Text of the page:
These are from the Metropolitan Cathedral in Mexico City.
When you walk in from the Zocalo, the great plaza, this figure of the crucified Christ is just about the first thing you see.
The altar adjacent is architecturally grand, ornate, and completely covered in gold. I found the display of wealth slightly disconcerting.
Our guide reported a legend told to explain why this Jesus has black skin: a long time ago, there was a bishop. This bishop was very devout, and every day he began the morning by kissing the feet of an image of the crucified Christ. The bishop had an enemy who wanted to kill him and who knew of this devotional habit, so the enemy put poison on the feet of the statue. But the bishop remained unharmed. The Cristo Negro absorbed the poison and its skin turned black. Or so it is said...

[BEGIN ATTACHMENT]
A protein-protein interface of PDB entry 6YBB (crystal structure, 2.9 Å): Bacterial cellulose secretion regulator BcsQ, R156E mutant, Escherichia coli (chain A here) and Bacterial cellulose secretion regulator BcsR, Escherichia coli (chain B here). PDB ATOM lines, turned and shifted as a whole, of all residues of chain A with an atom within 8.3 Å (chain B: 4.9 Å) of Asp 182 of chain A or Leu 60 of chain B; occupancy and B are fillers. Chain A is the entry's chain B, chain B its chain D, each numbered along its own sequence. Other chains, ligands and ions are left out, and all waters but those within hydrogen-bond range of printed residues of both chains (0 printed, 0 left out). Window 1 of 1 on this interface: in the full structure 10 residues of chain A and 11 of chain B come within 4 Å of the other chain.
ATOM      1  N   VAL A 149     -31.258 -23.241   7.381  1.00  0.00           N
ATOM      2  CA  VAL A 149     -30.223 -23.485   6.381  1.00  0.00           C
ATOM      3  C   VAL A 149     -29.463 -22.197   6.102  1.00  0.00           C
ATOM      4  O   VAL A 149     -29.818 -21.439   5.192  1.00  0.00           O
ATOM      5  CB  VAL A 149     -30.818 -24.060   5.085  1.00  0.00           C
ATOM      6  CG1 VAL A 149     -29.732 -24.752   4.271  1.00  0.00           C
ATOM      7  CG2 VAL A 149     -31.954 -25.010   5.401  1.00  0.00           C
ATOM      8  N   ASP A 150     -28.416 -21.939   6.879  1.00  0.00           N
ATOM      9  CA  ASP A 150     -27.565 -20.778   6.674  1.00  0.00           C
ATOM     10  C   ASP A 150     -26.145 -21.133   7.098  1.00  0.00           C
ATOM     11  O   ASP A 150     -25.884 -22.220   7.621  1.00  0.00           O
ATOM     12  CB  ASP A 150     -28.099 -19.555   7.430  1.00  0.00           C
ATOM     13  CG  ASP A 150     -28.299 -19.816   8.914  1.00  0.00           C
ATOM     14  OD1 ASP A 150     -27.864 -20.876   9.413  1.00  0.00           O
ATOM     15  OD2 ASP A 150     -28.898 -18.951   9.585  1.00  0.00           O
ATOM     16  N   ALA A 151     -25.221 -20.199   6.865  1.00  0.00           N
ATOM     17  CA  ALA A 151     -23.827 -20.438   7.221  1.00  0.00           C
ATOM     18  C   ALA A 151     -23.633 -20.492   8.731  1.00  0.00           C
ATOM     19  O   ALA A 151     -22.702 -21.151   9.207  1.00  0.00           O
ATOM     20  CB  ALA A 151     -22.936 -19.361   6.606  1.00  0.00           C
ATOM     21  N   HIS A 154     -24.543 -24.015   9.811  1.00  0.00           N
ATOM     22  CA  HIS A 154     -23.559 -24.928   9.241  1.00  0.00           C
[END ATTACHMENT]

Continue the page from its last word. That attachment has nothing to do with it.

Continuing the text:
In an obscure side chapel, the same guide pointed us to a gory figure of a seated, tired, and bleeding -- but presumably resurrected -- Jesus. The skin color, hair, and facial features appear European. But according to the guide, this is one of the oldest images in the Cathedral, a statue formed out of a maize paste by Indian artisans at the very beginning of the colonial occupation.
All I can say about any of this is that the interplay of racial ideas, privilege, ethnicities, and cultures in Mexico presents complexities beyond the understanding of a tourist on a quick visit. But despite knowing I cannot be certain that I can meaningfully interpret what I was seeing, it was a gift to have a chance to see it.